Haruka Uchida

Welcome! I am a PhD candidate in Economics at the University of Chicago.

You can email me at uchida [at] uchicago [dot] edu.

Working Papers

with Alec Brandon, Justin Holz, and Andrew Simon

When minimum wages increase, employers may respond to the regulatory burdens by substituting away from disadvantaged workers. We test this hypothesis using a correspondence study with 35,000 applications around ex-ante uncertain minimum wage increases in three U.S. states. Before the increases, applicants with distinctively Black names were 19 percent less likely to receive a callback than equivalent applicants with distinctively white names. Announcements of minimum wage hikes substantially reduce callbacks for all applicants but shrink the racial callback gap by 80 percent. Racial inequality decreases because firms disproportionately reduce callbacks to lower-quality white applicants who benefited from discrimination under lower minimum wages. 

*This project has been supported by a grant from the W.E. Upjohn Institute Early Career Research Award

W.E. Upjohn Policy brief 

Concealing candidate identities during evaluations, or "blinding", is often proposed as a tool for combatting discrimination. This paper studies how blinding impacts candidate selection and quality, and the forms of discrimination that drive these effects. I conduct a natural field experiment at an academic conference, running each submitted paper through both blind and non-blind review. Two years after the experiment, I collect measures of paper qualitycitations and journal-weighted publication statusfor each paper and link it to the experimental data. I find that blinding significantly reduces scores for traditionally high-scoring groups: applicants who are more senior (non-students), from top ranked institutions, and male. Blinding consequently alters the composition of applicants who are accepted to the conference. Despite these compositional changes, blinding does not worsen the conference's ability to select high-quality papers, and this is likely not driven by direct effects of the conference. I develop a model of evaluator discrimination that allows me to rationalize these effects and decompose non-blind disparities into two distinct forms of discrimination: accurate statistical discrimination and bias.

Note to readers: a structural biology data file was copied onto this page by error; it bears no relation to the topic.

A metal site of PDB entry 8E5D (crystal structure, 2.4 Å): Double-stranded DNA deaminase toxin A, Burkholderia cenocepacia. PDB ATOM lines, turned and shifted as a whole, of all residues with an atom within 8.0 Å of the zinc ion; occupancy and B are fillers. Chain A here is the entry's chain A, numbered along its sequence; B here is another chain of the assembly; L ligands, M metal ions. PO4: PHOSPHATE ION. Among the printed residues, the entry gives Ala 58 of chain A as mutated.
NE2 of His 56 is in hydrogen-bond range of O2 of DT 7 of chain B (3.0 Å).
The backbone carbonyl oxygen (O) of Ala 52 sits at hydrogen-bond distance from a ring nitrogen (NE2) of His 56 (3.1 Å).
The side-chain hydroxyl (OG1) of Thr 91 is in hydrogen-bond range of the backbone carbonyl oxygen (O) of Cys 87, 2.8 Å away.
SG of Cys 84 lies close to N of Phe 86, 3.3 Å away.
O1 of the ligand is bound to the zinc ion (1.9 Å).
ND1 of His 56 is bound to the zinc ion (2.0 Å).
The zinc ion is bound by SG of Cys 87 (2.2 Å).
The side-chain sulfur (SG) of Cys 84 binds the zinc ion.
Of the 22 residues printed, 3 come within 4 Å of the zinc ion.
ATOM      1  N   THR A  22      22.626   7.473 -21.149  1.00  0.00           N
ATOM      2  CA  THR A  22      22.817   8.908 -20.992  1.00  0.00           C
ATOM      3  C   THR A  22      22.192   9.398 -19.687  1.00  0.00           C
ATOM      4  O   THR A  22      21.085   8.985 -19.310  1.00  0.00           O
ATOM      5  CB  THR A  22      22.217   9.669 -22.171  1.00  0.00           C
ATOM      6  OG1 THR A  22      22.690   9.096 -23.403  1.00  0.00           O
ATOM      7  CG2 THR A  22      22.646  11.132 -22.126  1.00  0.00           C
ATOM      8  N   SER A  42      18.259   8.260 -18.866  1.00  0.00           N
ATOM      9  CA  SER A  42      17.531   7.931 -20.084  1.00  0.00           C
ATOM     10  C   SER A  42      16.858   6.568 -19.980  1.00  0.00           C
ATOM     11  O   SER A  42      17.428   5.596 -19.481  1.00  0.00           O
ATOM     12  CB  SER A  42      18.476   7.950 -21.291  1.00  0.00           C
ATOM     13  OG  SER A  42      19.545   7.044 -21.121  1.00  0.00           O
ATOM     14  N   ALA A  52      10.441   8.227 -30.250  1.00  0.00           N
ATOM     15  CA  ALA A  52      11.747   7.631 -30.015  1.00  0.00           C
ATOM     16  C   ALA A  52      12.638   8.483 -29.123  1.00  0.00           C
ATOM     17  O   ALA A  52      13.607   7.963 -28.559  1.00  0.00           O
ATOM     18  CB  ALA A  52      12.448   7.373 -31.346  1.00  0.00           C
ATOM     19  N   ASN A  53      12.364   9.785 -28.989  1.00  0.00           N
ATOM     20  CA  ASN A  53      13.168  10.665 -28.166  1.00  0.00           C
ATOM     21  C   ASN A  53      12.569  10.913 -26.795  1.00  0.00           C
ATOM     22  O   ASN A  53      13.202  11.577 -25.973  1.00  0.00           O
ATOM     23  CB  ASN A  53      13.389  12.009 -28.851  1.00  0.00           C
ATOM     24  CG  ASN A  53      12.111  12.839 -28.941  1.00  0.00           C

Winner of the 2023 UChicago Third Year Paper George S. Tolley Prize

Using a Field Experiment to Understand Skill Formation During Adolescence

with Juanna Joensen, John List, and Anya Samek

Seven Facts About the Racial Excellence Gap

with Uditi Karna, Andrew Simon, Min Sok Lee, and John List

Rising educational disparities and concomitant wealth inequities have been observed around the globe over the past several decades.  While those left behind have rightfully received considerable attention, much less scrutiny has been given to educational discrepancies in the deep right tail (i.e., top 1%). Using rich administrative longitudinal data, we document an "excellence gap," and provide seven key facts.  The seven facts provide vital temporal insights into the gap, link stability of excellence and student backgrounds, and assess the efficacy of previous public policies to curb the excellence gap. Building such scientific knowledge provides a crucial first step to target and eliminate excellence gaps, a necessary ingredient to broaden the racial pool of innovators and remove the glass ceiling in labor markets.